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Hardcover How Grand a Flame: A Chronicle of a Plantation Family, 1813-1947 Book

ISBN: 0945575556

ISBN13: 9780945575559

How Grand a Flame: A Chronicle of a Plantation Family, 1813-1947

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Format: Hardcover

Condition: Very Good

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Book Overview

Wake me at four o'clock. We're going to see some action. When the guns opened on Fort Sumter across the harbor in April of 1861, two young men, one white and one black, were watching together from the... This description may be from another edition of this product.

Customer Reviews

5 ratings


I enjoyed this a lot. History has so much more more vibrancy when you can read about everyday people and how they dealt with what was going on around them.

Excellent presentation of southern history

This book provides a wonderful view of the southern culture through a tightly focused lens of the Lawton family. I enjoyed the passage this book took me on and it connects well with Dr. Bresee's Sea Island Yankee.

An excellent account of a time in history that seems to be forgotten

I picked this book up in Charleston about 10 years ago when I was visiting my sister . People say a lot of things about slavery and the civil war, but I find the truth is buried in the historical journals and first hand accounts written at the time history was that day's news. Of course slavery was bad, but many plantation owners did treat their slaves well, and when it came right down to it, the former slaves and the former masters had to pull together to survive. Not all slaves hated their masters either. Uncle Peter, a former slave, was just such a man. If you want a good picture of how it was, read this book, Tombee, and any other book from the period you can get your hands on. It wasn't all bad and neither was it all good. This book details the horrors of the way. How they walked from Savanna to Charleston, slaves and white folks alike. It tells of the dead and dying, of the stench of war, of the madness, and it tells what it was like to survive when everything was gone. The Lawtons were reduced from upper class to working middle class. Wallace was never able to come to terms with that. It was Cecilia who pulled the family through at a time when women had no power, status, or rights. She lost five of her six children due to lack of proper food and the complications from that. Wallace fell into drunkenness and gambling. He was a broken man and was on the verge of squandering everything. But Cecilia was the strong one, and, through her son, she was able to save the family after Wallace died. Now I haven't read this book in 10 years, but that's how I remember it. It really was an excellent book and gives you one view of how things were in that time of our history. Even though is was a biography, I found myself unable to put it down. It's that good. If you can find a copy, it's well worth the cost and trouble.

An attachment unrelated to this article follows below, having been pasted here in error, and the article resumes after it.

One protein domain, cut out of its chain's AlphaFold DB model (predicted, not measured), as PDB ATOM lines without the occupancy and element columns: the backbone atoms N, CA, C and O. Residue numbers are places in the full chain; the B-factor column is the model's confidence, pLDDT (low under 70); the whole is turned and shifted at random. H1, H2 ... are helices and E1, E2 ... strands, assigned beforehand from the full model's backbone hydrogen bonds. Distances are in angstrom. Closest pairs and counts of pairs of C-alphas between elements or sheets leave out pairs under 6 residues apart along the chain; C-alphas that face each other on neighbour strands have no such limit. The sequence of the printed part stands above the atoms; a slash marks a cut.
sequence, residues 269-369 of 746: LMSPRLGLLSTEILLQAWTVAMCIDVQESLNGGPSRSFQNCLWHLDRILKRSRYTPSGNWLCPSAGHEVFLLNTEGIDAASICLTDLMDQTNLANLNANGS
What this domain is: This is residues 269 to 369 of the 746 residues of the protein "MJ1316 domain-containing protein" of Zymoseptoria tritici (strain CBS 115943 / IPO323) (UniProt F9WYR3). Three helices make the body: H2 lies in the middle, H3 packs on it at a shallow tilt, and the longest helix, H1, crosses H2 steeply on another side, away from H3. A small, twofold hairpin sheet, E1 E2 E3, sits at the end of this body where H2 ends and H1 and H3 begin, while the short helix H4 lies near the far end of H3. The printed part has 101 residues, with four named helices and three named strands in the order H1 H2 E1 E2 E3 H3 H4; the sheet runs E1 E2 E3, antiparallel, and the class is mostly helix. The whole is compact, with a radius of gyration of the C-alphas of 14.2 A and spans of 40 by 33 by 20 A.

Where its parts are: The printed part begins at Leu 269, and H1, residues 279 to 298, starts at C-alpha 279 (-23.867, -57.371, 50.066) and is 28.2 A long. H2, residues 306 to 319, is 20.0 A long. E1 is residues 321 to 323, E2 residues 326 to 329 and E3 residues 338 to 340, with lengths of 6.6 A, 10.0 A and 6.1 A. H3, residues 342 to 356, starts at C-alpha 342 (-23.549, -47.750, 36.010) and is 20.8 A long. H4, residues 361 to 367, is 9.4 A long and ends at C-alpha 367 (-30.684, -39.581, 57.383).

History is visualized - July 25, 2003

I am a current resident of a new subdivision that has just been built on Lawton Plantation. After reading this book, I now can visualize the history of the area. As I walk down the new sidewalks and cut through areas under construction, I try to imagine what it was like 150 years ago. I can almost see Uncle Peter as he is walking to his one room cabin. The other night I heard an owl hooting that reminded me of the past when this was a plantation with fields of cotton. Driving over the new bridge to Charleston, I can imagine the Lawton's boat transporting milk and people from the plantation to downtown Charleston. I would highly recommend this book to anyone interested in reading about plantation life and how it was affected by the Civil War.

A walk through Southern history

A historical story in a very personal fashion. The book recounts the Lawtons family history from before the Civil War until WWII. From the acceptance of slaves as part of plantation life, to the complete dissolution of their economy and beyond - a wonderful story depicting the dynamism and challenges of life.
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